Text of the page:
Molecular biology studies in the field have become active to elucidate the responses of organisms to fluctuating natural environments at molecular and cellular levels.1,2 For such field studies and onsite monitoring, compact and cost-effective microscopes are necessary to understand the presampling conditions of living cells, tissues, and organisms at the sites where they grow naturally. To this end, mobile phone technology leads to implementation of portable and inexpensive microscopes with ease of operation.18.104.22.168.8.–9 Most mobile-phone-based optical microscopes are useful to observe bright-field images or fluorescence images. Recently, dual-mode optical microscopy using a mobile phone has been reported for acquisition of bright-field and dark-field images with the light-emitting diodes (LEDs) of a mobile phone and ambient light.10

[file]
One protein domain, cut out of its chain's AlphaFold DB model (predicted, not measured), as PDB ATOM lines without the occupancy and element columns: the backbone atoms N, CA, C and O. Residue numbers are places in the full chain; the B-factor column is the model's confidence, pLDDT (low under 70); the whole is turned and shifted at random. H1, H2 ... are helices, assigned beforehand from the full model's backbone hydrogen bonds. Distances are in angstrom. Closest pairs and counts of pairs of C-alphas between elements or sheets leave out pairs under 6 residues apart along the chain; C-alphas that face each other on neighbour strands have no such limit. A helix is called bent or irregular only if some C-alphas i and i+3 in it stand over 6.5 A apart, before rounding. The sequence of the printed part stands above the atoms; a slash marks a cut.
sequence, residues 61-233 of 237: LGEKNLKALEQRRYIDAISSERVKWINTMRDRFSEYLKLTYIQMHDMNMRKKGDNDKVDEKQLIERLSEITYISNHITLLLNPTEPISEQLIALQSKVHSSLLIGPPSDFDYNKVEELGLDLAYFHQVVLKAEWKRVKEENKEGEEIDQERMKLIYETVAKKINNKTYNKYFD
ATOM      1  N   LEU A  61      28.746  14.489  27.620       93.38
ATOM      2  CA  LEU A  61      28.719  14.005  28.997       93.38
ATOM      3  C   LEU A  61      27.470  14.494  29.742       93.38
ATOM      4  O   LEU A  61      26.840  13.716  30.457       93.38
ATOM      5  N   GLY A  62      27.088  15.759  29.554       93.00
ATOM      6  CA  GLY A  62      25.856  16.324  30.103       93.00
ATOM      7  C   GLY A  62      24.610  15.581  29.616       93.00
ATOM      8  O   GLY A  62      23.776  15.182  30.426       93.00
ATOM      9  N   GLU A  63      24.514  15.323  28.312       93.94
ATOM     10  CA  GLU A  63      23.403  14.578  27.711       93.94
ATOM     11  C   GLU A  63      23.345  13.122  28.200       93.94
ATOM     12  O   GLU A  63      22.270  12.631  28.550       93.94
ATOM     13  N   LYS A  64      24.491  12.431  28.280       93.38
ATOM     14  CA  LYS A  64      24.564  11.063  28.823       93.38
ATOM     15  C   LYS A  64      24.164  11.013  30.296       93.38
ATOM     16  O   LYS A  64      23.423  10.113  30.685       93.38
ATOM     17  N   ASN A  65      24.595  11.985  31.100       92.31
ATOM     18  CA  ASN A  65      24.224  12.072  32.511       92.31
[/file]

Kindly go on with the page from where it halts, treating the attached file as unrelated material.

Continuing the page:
The LED array microscope can provide simultaneous acquisition of multicontrast images by changing bright-field, dark-field, and differential phase-contrast (DPC) illumination patterns of the LED array.1112.–13 Philips et al.14 demonstrated a multicontrast microscope with an LED array on a smartphone platform. Jung et al.15 demonstrated a smartphone-based multicontrast microscope using color-multiplexed illumination. We have reported a smartphone-based multicontrast microscope with different numerical apertures (NAs).16 Multicontrast images with bright-field, dark-field, and DPC illuminations are useful for observation of biological cells. Nevertheless, some other methods of contrast enhancement are required. Rheinberg illumination microscopy enables simultaneous acquisition of bright-field and dark-field images by two-color illumination and is originally used for visual enhancement of the contrast between a dark-field image and a bright-field image because the bright-field image becomes the background color.17,18 Moreover, simultaneous acquisition of bright-field and dark-field images using microscopy is useful for observing living cells and organisms, which generally show movement. Such images are therefore particularly beneficial when obtained using field-portable microscopes. However, no study of Rheinberg microscopy using field-portable microscopes has been reported in the relevant literature.